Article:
By Fatima Baddredine
“Men and women of full age, without any limitation due to race, nationality or religion, have the right to marry and to found a family. They are entitled to equal rights as to marriage, during marriage and at its dissolution.” Universal Declaration of Human Rights (“UDHR”), Article 16.
In 1948, the United Nations General Assembly adopted the UDHR in response to the Second World War. The United States was one of the countries that ratified the UDHR – Eleanor Roosevelt played a key role in drafting the UDHR. Regardless of whether the drafters intended for the UDHR to apply to same-sex marriages, its basic concept still applies – adult men and women have a fundamental human right to marry.
In 1996, President Clinton signed the Defense of Marriage Act (“DOMA”) into law, which “defines marriage as a legal union between a man and a woman.” DOMA has prohibited legally married homosexual couples from collecting over 1,000 different federal benefits that are available to married heterosexual couples.
Currently, DOMA has come under increased scrutiny in the federal courts. Last week, Judge Barbara Jones of the Southern District of New York ruled that DOMA violates the Fifth Amendment’s substantive Due Process Clause by denying equal benefits to homosexual couples. Judge Jones argued that DOMA “is not a legitimate method” for “promoting or maintaining consistency in the marital benefits that the federal government provides.” Similarly, last month the 1st Circuit ruled that DOMA violated the Equal Protection Clause, stating, “Under current Supreme Court authority, Congress’ denial of federal benefits to same-sex couples lawfully married in Massachusetts has not been adequately supported by any permissible federal interest.” Other similar rulings were made in two federal district courts and one bankruptcy court over the past 2 years. The courts based their rulings on the “rational basis” test, which requires a law to “have a reasonable relationship to a legitimate government purpose” in order to uphold treating discriminated groups differently.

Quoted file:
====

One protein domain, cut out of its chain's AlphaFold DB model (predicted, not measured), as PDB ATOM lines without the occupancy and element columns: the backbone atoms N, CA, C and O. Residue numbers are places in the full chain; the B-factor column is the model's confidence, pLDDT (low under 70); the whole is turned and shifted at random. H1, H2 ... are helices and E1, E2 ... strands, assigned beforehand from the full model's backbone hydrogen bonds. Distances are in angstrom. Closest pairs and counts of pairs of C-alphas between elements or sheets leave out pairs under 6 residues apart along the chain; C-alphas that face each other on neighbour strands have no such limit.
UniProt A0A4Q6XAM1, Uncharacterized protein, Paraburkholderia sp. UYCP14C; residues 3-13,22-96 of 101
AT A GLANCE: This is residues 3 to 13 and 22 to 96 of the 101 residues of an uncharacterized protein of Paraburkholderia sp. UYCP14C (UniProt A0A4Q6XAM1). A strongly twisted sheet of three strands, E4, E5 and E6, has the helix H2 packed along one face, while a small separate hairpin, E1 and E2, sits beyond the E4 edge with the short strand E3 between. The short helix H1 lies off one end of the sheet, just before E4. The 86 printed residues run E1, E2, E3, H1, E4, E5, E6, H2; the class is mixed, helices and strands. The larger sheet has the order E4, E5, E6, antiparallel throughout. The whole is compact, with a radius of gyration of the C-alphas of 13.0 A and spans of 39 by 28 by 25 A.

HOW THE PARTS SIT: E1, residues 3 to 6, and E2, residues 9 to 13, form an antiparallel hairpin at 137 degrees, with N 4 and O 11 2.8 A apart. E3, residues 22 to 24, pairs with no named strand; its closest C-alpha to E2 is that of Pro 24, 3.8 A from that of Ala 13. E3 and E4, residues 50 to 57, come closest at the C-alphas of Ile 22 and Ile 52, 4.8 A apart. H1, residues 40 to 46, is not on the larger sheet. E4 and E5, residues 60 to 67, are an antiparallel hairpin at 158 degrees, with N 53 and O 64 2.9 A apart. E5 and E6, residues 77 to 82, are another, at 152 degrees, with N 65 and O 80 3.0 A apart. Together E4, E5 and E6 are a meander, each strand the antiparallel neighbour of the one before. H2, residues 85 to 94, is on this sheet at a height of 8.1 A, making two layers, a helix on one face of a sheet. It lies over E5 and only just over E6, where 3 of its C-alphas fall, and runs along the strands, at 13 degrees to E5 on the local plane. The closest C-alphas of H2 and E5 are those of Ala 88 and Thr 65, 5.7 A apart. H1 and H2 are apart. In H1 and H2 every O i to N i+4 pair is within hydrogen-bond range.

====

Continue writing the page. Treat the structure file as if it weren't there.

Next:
The problem with DOMA is that the law appears too based off of moral ideology, rather than a rational, legal basis. Proponents have offered few legitimate reasons for maintaining DOMA. Arguing that society need to protect the “sanctity of marriage” is not an acceptable legal reason for prohibiting legally married homosexual couples from receiving equal federal benefits. Preventing married homosexual couples from receiving the same benefits shared by heterosexual couples will not “defend” marriage, nor will it harm heterosexual marriage.
As a society, we cannot choose to allow some groups to benefit from the government, while explicitly denying other groups the same benefits simply because society morally disapproves of that group.
A fundamental human right cannot be so selective. Society cannot pick and choose which individuals get to benefit from certain human rights. The purpose of having fundamental human rights is to assert that these rights exist for the sake of being human, and as a result, cannot be denied to any human being.
Even if society no longer believes in human rights or the UDHR, DOMA cannot pass the constitutional standard provided under the Equal Protection Clause.